Expanding your powers of association

The next step is to extend the original 'happiness' exercise, following the guidelines already laid down.

In exactly the same way that your ten original words radiated from the central concept of 'happiness', each of these ten words can also radiate its own associations.

By 'free-associating' on each of the ten words, connecting the concepts that Spring from them with lines and clearly printing single key words on lines which ire the same length as the words, you can begin to build a verbal Mind Map •tree' of associations like the one on page 80.

opposite: Natural Architecture Plate 10

When you look at the illustration you will notice that the original ten words have been written in larger letters, and that the lines on which they rest are thicker than the secondary ones. This serves to emphasise their significance as the ten key concepts which originally sprang to mind.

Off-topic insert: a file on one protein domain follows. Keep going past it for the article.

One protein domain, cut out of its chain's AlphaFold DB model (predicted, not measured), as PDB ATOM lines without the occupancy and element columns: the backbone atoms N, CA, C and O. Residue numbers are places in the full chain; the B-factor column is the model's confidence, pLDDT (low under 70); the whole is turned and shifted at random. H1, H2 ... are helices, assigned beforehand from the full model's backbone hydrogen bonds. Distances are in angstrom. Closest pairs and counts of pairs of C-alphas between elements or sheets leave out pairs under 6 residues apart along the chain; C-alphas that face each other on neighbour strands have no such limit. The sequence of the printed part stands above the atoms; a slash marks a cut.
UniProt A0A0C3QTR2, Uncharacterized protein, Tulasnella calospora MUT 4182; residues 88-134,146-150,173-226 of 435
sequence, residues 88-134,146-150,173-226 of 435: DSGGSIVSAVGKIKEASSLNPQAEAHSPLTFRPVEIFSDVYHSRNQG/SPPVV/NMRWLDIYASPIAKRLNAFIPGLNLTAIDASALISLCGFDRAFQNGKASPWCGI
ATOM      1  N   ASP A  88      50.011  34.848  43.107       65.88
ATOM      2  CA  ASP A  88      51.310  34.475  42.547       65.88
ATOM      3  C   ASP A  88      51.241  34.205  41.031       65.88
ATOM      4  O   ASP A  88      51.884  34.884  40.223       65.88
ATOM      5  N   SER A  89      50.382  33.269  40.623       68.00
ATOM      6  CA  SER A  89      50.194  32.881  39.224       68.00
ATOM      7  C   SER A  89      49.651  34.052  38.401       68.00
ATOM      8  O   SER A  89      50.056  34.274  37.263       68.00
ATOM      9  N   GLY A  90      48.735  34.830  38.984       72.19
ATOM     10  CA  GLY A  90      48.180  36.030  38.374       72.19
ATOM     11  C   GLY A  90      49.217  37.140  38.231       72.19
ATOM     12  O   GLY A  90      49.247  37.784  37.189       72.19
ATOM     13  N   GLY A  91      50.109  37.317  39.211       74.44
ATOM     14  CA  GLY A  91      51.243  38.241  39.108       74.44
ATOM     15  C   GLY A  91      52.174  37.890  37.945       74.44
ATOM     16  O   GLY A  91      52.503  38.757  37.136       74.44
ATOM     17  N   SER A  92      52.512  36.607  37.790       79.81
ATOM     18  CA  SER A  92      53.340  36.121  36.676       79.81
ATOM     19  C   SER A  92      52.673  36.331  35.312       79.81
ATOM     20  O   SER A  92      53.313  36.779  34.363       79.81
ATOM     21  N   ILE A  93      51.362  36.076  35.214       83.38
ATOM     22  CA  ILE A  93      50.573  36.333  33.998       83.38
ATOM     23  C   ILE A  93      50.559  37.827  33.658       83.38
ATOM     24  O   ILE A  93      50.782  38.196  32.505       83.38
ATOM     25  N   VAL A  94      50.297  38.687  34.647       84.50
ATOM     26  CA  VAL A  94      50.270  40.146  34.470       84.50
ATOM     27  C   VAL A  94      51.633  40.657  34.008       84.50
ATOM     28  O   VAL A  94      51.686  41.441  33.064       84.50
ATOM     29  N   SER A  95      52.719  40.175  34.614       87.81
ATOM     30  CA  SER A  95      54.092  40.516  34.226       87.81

As you make connections between words in your Mini-Mind Map you will be increasing the sophistication and power of your memory, fin 1985 Anderson and Parlmutter carried out an interesting experiment on memory. They presented the subjects with key central words and asked them to generate associations beginning with a given letter.

For example, one group was given the key word and letter sequence 'dog -c, bone - m\ A second group was given the sequence 'gambler - c, bone - m'. The subjects were then tested on the speed with which they generated the word 'meat'. The people in the first group were faster" because the preceding word 'dog' activated the memory link of 'dog - bone - meat'. As a result of their observations, Anderson and Parlmutter suggest that:

'Memory works by an activation process, which spreads from word to associated word via these links?

Associated Mind Mapping
The extended original Happiness' exercise, leading to basic verbal Mind Mapping.

FROM BRAINSTORMING TO MIND MAPPING

How To Accomplish More In A Fraction Of The Time

How To Accomplish More In A Fraction Of The Time

The pace and intensity of our lives, both at work and at home, leave several of us feeling like a person riding a frantically galloping horse. Our day-to-day incessant busyness too much to do and not enough time; the pressure to produce and check off items on our to-do list by each day’s end seems to decide the direction and quality of our existence for us.

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